Mogul is a very worthy favourite for the Vertem Futurity Trophy Stakes. There’s a real buzz about this horse’s chances in the Classics next season and he should head into the winter break on the back of a win. In the unlikely event the favourite is beaten, Kameko may just be the one to capitalise so if you want something at longer odds take a risk on him at 11/2 with Ladbrokes.
- 2018 – Magna Grecia – jockey Donnacha O’Brien, trainer Aidan O’Brien
- 2017 – Saxon Warrior – jockey Ryan Moore, trainer Aidan O’Brien
- 2016 – Rivet – jockey Andrea Atzeni, trainer William Haggas
- 2015 – Marcel – jockey Andrea Atzeni, trainer Peter Chapple-Hyam
- 2014 – Elm Park – jockey Andrea Atzeni, trainer Andrew Balding
- 2013 – Kingston Hill – jockey Andrea Atzeni, trainer Roger Varian
- 2012 – Kingsbarns – jockey Joseph O’Brien, trainer Aidan O’Brien
- 2011 – Camelot – jockey Joseph O’Brien, trainer Aidan O’Brien
- 2010 – Casamento – jockey Frankie Dettori, trainer Michael Halford
- 2009 – St Nicholas Abbey – jockey Johnny Murtagh, trainer Aidan O’Brien
- 2008 – Crowded House – jockey Jamie Spencer, trainer Brian Meehan
- 2007 – Ibn Khaldun – jockey Kerrin McEvoy, trainer Saeed bin Suroor
- 2006 – Authorized – jockey Frankie Dettori, trainer Peter Chapple-Hyam
The brainchild of the man behind the highly regarded Timeform service, Phil Bull, this race was first run in 1961. It immediately became a respected testing ground for the most promising two year olds in training. Immediately granted Group 1 status with the advent of racing classifications in 1971, it has remained a top tier event ever since.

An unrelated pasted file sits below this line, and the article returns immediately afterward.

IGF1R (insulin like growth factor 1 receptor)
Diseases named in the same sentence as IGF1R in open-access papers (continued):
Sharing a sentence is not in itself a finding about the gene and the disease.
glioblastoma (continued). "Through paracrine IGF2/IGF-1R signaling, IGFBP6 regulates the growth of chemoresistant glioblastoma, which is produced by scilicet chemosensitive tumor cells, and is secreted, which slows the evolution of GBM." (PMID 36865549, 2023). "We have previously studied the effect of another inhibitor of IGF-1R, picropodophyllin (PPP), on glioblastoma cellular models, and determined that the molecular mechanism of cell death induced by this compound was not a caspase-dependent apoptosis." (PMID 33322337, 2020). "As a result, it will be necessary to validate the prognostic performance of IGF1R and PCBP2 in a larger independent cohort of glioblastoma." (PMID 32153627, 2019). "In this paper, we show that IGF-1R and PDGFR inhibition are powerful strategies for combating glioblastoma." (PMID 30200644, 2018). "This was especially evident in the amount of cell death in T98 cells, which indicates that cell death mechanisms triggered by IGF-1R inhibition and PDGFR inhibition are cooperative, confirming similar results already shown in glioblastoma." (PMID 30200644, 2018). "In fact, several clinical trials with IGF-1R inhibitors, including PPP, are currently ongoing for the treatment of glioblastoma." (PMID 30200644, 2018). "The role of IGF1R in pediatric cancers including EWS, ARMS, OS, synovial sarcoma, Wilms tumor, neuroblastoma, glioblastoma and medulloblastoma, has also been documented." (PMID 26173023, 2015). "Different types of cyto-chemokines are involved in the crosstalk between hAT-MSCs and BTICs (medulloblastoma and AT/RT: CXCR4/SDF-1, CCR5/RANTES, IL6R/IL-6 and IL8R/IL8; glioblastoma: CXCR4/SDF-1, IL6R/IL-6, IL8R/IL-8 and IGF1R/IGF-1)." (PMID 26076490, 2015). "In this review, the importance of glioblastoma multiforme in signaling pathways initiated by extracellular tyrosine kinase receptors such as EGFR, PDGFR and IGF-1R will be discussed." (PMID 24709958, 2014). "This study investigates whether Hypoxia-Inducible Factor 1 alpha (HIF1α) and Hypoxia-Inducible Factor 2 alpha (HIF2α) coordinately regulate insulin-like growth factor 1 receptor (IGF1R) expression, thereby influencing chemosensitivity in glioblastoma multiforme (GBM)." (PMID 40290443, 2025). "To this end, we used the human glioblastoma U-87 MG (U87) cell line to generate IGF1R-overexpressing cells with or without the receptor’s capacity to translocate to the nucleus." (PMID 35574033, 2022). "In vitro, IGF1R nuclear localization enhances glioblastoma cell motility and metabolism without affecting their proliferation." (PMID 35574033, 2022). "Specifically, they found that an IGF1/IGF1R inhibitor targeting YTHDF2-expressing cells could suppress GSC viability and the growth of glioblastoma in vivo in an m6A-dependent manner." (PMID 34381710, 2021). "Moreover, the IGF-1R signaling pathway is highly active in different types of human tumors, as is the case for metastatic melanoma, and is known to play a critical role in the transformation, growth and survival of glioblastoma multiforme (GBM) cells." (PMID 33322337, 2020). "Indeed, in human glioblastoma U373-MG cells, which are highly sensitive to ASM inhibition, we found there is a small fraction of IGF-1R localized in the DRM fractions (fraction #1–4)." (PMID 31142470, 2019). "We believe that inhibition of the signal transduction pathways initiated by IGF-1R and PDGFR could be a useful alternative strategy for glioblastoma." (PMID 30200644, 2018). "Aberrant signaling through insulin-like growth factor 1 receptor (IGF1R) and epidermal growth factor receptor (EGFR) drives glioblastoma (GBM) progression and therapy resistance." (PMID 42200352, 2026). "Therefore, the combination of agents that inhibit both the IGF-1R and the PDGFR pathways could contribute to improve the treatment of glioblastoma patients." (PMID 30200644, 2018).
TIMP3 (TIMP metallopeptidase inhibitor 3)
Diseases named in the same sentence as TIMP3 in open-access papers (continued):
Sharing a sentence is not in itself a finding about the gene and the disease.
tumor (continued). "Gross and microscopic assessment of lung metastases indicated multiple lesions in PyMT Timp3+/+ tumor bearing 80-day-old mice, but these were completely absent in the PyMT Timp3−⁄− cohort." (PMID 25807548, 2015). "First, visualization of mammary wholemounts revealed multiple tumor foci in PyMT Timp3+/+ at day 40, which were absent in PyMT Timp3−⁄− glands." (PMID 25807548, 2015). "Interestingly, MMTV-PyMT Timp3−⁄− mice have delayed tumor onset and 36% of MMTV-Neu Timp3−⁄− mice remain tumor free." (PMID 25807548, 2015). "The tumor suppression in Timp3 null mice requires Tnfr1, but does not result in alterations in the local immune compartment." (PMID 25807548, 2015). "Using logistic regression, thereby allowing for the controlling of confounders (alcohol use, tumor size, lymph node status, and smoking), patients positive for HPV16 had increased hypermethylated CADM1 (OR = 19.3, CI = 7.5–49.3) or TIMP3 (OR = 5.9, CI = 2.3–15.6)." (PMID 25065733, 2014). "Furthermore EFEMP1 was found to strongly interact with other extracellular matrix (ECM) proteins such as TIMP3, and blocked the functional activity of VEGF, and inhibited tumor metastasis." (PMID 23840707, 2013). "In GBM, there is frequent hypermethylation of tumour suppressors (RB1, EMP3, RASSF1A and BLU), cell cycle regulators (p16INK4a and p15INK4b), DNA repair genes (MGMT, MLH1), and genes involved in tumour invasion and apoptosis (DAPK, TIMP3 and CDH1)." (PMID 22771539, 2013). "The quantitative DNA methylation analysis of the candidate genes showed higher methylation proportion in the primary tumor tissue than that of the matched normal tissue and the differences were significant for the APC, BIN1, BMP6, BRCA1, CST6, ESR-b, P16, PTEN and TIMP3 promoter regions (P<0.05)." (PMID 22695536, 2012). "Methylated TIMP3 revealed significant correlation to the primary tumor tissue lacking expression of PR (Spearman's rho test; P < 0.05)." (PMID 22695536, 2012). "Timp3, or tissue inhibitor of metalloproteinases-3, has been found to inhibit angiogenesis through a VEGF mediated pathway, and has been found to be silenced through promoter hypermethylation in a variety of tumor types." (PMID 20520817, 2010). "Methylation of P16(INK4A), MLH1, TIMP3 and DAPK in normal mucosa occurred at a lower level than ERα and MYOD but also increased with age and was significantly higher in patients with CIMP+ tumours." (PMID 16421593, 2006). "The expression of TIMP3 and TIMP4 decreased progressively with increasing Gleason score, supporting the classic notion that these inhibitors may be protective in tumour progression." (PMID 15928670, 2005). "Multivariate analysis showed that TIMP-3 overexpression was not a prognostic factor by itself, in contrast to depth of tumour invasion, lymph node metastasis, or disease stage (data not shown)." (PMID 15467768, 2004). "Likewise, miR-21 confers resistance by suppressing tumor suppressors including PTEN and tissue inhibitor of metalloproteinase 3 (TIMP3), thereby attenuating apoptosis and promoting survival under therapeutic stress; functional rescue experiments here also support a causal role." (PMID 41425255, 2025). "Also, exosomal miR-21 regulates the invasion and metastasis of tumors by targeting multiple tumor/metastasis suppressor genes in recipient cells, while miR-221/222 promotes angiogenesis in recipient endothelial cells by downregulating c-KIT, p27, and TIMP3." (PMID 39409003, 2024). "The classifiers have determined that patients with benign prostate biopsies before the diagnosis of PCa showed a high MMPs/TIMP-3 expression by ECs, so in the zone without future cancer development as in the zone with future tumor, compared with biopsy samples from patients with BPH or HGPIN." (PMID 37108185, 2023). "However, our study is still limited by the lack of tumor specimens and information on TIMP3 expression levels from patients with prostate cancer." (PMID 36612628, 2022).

It didn’t take long for this contest to begin to produce future stars. One of the greatest ever Irish fillies, Noblesse, won the 1962 edition. Paddy Prendergast’s star wasn’t seen often at the track but did land both the Musidora Stakes and Oaks in 1963. St Leger winner Ribocco (1966), Arc hero, Vaguely Noble (1967); and 2000 Guineas champ, High Top (1971) were other high class early winners.
Sir Henry Cecil was the first man to train a winner of this race who subsequently went on to land the Epsom Derby when Reference Point completed the famous double in 1986-87. As of 2015 four other runners have repeated the trick, namely, High Chaparral, Motivator, Authorized and Camelot. Famous names one and all and an illustration of the quality of performer this race can throw up.
Godolphin’s Casamento wasn’t one of the winners of this to subsequently go on to great things – with just a sole Group 3 success to his name as a three year old. He was undoubtedly talented at two though. His time of 1m37.03s for the 2010 Racing Post Trophy remains the fastest ever in the race as of 2015.
Trainer and Jockey Records
In addition to Reference Point, Cecil won this race on a further nine occasions, making him the most successful trainer in the history of the race. Hot on his heels with seven victories between 1997 and 2012, then an eighth in 2017, and a ninth in 2018, is Irish trainer extraordinaire Aidan O’Brien.
We have a two-way tie in the jockeys ranks between two undisputed riding legends. Lester Piggott and Pat Eddery share the lead with five wins apiece. Andrea Atzeni is hot on their heels though having won four in a row from 2013-16, each for a different trainer.